Exhibits H through K to the RJN are Form 3s and 4s Page 6 filed with the SEC regarding the stock sales of Gilbert and Creelman, while Exhibits A through G and L to the RJN are other SEC filings. Defendants contend that the court is authorized to take judicial notice of documents filed with the SEC. The court agrees that judicial notice of such documents is proper. See, e g, Bryant v. Avado Brands, Inc., 187 F.3d 1271, 1276 (11th Cir 1999); Allison v. Brooktree Corp., 999 F. Supp. 1342, 1352 n3 (SD Cal 1998). This conclusion is bolstered by the fact that courts are specifically authorized, in connection with a motion to dismiss a securities fraud complaint, to consider documents and filings described in the complaint under the incorporation by reference doctrine. See, e g, Ronconi v. Larkin, 253 F.3d 423, 427 (9th Cir 2001); In re Silicon Graphics Sec Litig, 183 F.3d 970, 986 (9th Cir 1999). Thus, the court takes notice of all the documents attached to the RJN.

  Exhibits C through K to the Ramos Declaration are CM press releases. Such press releases contain "safe harbor" warnings regarding any forward-looking statements in the press releases. Judicial notice of these exhibits is proper for several reasons. First, the court is required to consider "any cautionary statement accompanying [a] forward-looking statement, which [is] not subject to material dispute, cited by the defendant." 15 U.S.C. § 78u-5(e). Second, the court may take judicial notice of information that was publicly available to reasonable investors at the time the defendant made the allegedly false statements. See In re The First Union Corp. Sec Litig, 128 F. Supp. 871, 883 (WDNC 2001). Third, such press Page 7 releases are proper to consider under the incorporation by reference doctrine. Silicon Graphics, 183 F.3d at 986. Exhibits A and B to the Ramos Declaration are transcripts of CM conference calls. Because the transcripts contain safe harbor warnings and because Barton relies on the conference calls in the CC, the transcripts are the proper subject of judicial notice as well. See § 78u-5(e); Silicon Graphics, 183 F.3d at 986. Accordingly, the court takes judicial notice of all the exhibits attached to the Ramos Declaration.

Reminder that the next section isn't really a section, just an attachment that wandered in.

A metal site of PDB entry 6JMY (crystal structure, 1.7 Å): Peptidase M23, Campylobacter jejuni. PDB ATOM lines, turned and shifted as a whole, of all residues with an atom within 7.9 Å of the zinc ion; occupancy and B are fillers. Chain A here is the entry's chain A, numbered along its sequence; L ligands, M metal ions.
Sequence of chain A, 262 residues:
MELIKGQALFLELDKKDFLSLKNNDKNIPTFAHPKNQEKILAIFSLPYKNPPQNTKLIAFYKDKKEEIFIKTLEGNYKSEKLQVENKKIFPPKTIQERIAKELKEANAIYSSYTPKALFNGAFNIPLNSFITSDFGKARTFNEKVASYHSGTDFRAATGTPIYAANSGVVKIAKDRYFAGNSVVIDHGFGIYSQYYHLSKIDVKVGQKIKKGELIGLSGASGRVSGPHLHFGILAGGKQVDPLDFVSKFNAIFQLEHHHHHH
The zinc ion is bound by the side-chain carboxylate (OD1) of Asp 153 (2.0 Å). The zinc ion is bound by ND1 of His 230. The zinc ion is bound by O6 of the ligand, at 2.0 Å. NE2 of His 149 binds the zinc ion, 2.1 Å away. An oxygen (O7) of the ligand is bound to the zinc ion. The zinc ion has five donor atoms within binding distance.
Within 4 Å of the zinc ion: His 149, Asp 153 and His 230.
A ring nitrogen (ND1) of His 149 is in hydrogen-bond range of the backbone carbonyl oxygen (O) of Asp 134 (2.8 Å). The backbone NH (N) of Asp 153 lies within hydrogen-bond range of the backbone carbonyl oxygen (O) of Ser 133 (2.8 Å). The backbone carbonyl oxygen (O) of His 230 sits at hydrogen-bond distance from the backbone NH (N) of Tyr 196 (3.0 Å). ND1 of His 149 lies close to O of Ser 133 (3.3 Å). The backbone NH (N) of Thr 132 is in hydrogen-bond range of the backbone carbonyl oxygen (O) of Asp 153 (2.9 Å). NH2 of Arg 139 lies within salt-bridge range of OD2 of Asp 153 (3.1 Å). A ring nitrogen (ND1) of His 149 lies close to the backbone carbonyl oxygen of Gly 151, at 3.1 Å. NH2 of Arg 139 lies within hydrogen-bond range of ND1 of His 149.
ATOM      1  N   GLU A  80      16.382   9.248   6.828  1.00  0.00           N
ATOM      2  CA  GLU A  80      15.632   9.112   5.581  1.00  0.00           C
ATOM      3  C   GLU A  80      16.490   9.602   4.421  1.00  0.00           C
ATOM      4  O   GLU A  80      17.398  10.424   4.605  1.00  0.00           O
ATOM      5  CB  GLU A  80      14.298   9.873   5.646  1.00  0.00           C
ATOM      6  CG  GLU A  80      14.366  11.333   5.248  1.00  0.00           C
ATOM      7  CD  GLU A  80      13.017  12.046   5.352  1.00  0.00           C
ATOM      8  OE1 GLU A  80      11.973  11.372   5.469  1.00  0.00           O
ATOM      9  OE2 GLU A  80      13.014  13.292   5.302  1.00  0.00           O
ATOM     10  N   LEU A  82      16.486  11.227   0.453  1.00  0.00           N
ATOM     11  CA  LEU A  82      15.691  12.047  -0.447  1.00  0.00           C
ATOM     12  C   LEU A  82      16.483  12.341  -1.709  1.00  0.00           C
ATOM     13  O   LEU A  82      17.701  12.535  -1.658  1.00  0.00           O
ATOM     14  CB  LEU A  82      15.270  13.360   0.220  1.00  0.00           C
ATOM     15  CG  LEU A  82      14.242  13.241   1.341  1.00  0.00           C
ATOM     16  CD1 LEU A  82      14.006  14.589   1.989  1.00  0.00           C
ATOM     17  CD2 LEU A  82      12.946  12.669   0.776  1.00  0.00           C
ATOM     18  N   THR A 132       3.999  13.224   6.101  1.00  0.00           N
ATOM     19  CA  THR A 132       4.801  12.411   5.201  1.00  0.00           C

Exhibits G to the Grauer Declaration I is a printout of CM's stock price for the duration of the class period. Information about the stock price of publicly traded companies the proper subject of judicial notice. Gaonino v. Citizens Utilities Co., 228 F.3d 154, 166 n8 (2d Cir 2000). Exhibit A to the Grauer Declaration I is a copy of the cover page in the first-filed securities fraud suit filed against CM. As it is a record in the court's own file, it is the proper subject of judicial notice. Exhibits E, F, and I to the Grauer Declaration I are a Lucent press release dated September 7, 1999, a Kaufman Bros' analyst report dated October 9, 2000, and an article published in Motleyfool.com dated October 12, 2000. All three documents are relied upon by Barton in his CC and are thus the proper subject of judicial notice. Silicon Graphics, 183 F.3d at 986. The court accordingly takes judicial notice of all the requested documents attached to the Grauer Declaration I.

  Exhibit C to the Grauer Declaration II is a Form 8-K filed by Rhythm with the SEC on August 15, 2001. Judicial Page 8 notice of this document is proper for the same reasons judicial notice of the other SEC filings is proper. Exhibit E to the Grauer Declaration II is a press release from Cisco. Systems dated May 8, 2000. Judicial notice of such a press release, as previously noted, is proper. Accordingly, the court takes judicial notice of Exhibits C and E to the Grauer Declaration II.